Studies show around 15 million cryptocurrency owners and users in India, 10 times more than in the UK and not far behind the 23 million the US can boast.
Certainty has been in short supply. And each update has appeared a false dawn for one of the world’s largest cryptocurrency markets.
In March 2020 the Supreme Court struck down an RBI decision to restrict cryptocurrency trading, finding the move illegal.
It is a paradox that blockchain technology is acceptable to RBI, but cryptocurrency is not. RBI has not applied its mind to the fact that not every cryptocurrency is anonymous. The report of the European Parliament also classified [digital assets] into anonymous and pseudo-anonymous. Therefore, if the problem sought to be addressed is anonymity of transactions, the same could have been achieved by resorting to the least invasive option of prohibiting only anonymous [digital assets]. Supreme Court judgement, Writ Petition (Civil) no 528/2018
Nischal Shetty built India’s largest crypto trading venue — acquired by Binance just two years after launch — but businesses like WazirX have been effectively blacklisted by the Indian banking sector and have faced court time for allegedly violating forex laws.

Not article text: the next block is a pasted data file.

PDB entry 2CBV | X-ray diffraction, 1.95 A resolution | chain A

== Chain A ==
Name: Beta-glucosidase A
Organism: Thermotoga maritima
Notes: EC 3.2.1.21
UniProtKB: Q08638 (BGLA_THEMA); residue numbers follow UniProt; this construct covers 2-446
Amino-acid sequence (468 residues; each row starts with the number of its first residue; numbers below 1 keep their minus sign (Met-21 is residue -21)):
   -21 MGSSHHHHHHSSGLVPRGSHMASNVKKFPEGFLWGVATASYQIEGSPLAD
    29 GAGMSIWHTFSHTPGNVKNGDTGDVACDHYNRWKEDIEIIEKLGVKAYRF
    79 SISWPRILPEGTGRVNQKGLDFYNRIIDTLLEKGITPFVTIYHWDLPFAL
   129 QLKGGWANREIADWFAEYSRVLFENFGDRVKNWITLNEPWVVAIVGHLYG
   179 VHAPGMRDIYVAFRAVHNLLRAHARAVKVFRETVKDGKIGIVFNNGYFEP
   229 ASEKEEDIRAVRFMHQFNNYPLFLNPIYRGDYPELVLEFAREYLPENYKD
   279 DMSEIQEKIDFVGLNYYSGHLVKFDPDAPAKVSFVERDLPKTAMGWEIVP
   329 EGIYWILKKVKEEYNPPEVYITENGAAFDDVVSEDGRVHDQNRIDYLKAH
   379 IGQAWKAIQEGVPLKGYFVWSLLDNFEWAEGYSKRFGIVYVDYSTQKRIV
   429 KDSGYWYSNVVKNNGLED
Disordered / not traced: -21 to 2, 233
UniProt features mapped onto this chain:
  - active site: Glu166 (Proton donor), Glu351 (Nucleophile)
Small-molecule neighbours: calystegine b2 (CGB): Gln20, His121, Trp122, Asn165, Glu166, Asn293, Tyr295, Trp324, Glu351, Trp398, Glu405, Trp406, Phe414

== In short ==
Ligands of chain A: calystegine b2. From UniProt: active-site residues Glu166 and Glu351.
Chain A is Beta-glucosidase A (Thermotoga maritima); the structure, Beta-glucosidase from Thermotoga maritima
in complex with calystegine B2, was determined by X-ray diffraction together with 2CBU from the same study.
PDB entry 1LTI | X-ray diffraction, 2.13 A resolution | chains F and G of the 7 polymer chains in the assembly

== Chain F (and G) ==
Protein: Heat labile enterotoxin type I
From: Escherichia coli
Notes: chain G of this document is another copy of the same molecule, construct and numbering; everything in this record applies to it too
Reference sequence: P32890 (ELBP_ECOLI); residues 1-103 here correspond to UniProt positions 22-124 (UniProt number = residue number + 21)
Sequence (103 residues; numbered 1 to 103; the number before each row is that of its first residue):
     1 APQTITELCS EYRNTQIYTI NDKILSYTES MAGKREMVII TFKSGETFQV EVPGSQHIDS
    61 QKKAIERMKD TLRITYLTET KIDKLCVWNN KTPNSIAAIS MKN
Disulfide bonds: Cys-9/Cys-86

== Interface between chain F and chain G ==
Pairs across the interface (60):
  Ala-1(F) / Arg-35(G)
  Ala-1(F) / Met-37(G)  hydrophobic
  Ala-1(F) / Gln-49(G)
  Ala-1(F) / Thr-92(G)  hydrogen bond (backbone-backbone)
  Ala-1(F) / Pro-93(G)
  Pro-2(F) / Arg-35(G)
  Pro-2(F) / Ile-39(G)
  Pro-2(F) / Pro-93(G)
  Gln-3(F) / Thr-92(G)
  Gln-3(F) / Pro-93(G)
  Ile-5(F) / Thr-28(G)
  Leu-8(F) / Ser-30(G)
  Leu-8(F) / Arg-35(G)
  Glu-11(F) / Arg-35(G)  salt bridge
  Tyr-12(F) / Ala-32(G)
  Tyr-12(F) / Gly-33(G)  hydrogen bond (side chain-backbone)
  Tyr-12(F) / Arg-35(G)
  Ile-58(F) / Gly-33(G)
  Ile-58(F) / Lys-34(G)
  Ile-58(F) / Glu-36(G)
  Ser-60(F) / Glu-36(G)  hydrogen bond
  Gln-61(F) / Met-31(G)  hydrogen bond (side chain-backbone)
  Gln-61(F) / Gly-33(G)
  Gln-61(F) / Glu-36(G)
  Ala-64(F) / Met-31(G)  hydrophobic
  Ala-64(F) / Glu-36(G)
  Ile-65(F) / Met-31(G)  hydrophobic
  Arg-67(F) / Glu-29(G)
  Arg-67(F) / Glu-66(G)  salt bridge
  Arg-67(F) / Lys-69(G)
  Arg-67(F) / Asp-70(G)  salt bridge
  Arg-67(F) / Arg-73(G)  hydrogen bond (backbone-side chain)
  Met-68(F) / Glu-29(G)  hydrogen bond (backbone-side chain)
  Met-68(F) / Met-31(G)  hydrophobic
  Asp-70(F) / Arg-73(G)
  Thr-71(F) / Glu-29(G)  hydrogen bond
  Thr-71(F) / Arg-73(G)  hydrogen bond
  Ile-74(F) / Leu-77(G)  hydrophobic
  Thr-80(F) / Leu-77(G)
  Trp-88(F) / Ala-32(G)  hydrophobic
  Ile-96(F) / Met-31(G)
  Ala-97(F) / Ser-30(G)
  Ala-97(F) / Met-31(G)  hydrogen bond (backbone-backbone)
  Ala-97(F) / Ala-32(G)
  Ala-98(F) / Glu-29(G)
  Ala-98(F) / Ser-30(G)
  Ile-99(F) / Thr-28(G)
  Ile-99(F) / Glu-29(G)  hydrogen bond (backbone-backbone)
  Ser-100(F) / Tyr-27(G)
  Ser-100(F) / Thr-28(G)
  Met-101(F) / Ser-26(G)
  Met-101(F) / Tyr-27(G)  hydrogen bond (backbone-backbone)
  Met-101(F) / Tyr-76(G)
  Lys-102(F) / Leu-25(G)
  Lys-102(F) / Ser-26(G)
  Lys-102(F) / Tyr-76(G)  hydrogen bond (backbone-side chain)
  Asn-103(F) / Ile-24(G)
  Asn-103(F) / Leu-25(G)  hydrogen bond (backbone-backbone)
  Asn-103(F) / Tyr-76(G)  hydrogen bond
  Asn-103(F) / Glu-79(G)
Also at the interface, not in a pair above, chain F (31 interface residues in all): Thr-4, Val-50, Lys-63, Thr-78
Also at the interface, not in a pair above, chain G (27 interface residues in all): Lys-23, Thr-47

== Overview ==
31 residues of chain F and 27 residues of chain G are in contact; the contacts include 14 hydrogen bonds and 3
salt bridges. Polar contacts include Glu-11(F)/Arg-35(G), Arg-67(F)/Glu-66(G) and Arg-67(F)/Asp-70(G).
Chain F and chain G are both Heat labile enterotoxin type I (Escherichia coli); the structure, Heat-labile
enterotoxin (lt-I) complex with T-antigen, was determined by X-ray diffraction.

Retail crypto has seen massive growth in the past 12 months: one of the largest exchanges, CoinSwitch Kuber, claims to have onboarded 8 million customers since June 2020 and raised a $25m Series B funding round in April 2021 for a valuation of $500m.
So news that India could overcome its crippling indecision to date? A distinct regulatory plan could supercharge the industry both domestically and internationally.
Current sentiment analysis of Bitcoin markets puts traders in ‘extreme optimism’ mode. The world’s largest cryptoasset recaptured the much-vaunted $50,000 level on around 6 September and across the seven-day trading session swung a total of 13.4% to the positive, before sliding back 3.5% from a peak of $52,949.22 to end the week at $51,061.44.
Ethereum is at a tipping point, price wise, hitting its head on the $4,000 price ceiling repeatedly this week. Across the seven-day trading session, ETH added just x% against the US dollar. A breach of the much-vaunted $4,000 level would leave the world’s second largest cryptoasset effectively in price discovery. In May 2021, ETH managed just six days above $4,000 before careening as low as $1,700, before starting the slow ascent back to near its all time highs. Bulls and long-term investors alike now hope that the market recognises ETH fundamentals as stronger than they ever have been, and that $4,000 becomes the price floor, rather than the ceiling.
Litecoin went on a tear this trading week, starting at $165.31, blowing through long-term resistance at $200 and careening on to peak some 40.7% higher at $232.72. Bulls could not sustain that kind of price momentum, however, and LTC retraced by 13.2% against the US dollar to finish the trading week at $201.84 The market isn’t quite ready for a near-$240 Litecoin, yet. The technicals suggest that while there is likely much more volatility around the $200-mark, if LTC can sustain a few trading sessions above this round number, a fresh all time high could be within reach.